June 26, 2006

LONELY AMERICA: SOCIAL CAPITAL AND THE GOOD LIFE (OLD SCHOOL)



Caption: This is a lonely goat. Not a very pretty sight.

This is the second post about America’s declining stock of social capital, which can be defined as all the different formal and informal ways people and groups connect with each other. These reflections were prompted by a recent article (see yesterday’s post) about a new study that found more Americans were feeling isolated.

Aristotle is Goat Rope’s official philosopher in residence. This is partly because, being an ancient Greek, he knew a thing or two about goats. Also, he had some good things to say about the good life in public and private (if you can forgive him for being born 2,400 years ago and having some of the baggage that came with that).

Aristotle viewed happiness as the goal of life since we seek it for its own sake. But happiness for him wasn’t mere pleasure but an active life in which people developed to their full potential in public and private life. He coined the phrase about humans being political animals and said that to live alone, one must be either a beast or a god.

Since we are not gods and are in no danger of becoming them, when friendship and social capital decline in private and public life, we are in danger of becoming more bestial.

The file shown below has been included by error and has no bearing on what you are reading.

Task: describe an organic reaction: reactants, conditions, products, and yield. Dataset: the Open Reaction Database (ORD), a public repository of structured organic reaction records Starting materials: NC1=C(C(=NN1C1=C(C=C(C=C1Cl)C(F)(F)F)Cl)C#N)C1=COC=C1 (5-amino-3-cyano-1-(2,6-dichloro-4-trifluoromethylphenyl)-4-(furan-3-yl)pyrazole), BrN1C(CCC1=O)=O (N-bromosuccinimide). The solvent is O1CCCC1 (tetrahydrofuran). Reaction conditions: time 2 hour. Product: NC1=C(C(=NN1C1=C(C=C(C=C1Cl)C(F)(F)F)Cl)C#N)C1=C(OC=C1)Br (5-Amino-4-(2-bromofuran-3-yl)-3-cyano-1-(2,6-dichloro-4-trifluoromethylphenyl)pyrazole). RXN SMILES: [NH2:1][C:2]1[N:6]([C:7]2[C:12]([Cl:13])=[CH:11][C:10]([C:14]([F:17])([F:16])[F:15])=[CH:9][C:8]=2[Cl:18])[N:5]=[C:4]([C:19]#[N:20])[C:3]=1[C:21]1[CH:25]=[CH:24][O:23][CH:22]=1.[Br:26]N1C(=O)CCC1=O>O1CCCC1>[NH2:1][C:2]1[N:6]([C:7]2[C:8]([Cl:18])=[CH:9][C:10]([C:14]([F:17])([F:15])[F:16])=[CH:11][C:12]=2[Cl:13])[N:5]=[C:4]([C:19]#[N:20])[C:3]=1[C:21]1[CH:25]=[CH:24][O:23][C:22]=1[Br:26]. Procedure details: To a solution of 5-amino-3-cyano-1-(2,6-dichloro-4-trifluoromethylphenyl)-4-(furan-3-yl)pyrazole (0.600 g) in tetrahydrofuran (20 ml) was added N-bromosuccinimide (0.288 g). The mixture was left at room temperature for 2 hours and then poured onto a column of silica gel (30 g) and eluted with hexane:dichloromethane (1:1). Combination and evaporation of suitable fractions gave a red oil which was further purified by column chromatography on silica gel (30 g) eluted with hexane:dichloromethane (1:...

In this area as in some others, Aristotle holds up pretty well. In his Ethics, social capital, which he simply called friendship, was the basis for a happy life for people at all ages and social positions,

for it is a kind of virtue, or implies virtue, and it is also most necessary for living. Nobody would choose to live without friends even if he had all the other good things. Indeed those who hold wealth and office and power are thought to stand in special need of friends...In poverty too and all the other misfortunes of life people regard their friends as their only refuge. Friends are indeed a help both to the young, in keeping them from mistakes; and to the old, in caring for them and doing for them what through frailty they cannot do for themselves; and to those in the prime of life, by enabling them to carry out fine achievements...


He argued that the same was true of public life: “Friendship also seems to be the bond that holds communities together, and lawgivers seem to attach more importance to it than to justice; because concord seems to be something like friendship, and concord is their primary object—that and eliminating faction, which is enmity.”

If you were trying to summarize what modern research shows about social capital, you could do a lot worse that that. But that will keep till next time.


GOAT ROPE ADVISORY LEVEL: ELEVATED

1 comment:

Anonymous said...

Thanks, El Cabrero, for bringing Aristotle back into public discourse. The Nicomachean Ethics is one of the wisest books ever written. That brings me to a question. What do you think replaces social connections in our lives? Entertainment? What is it in the current state of things that leads us to fail to develop social connections?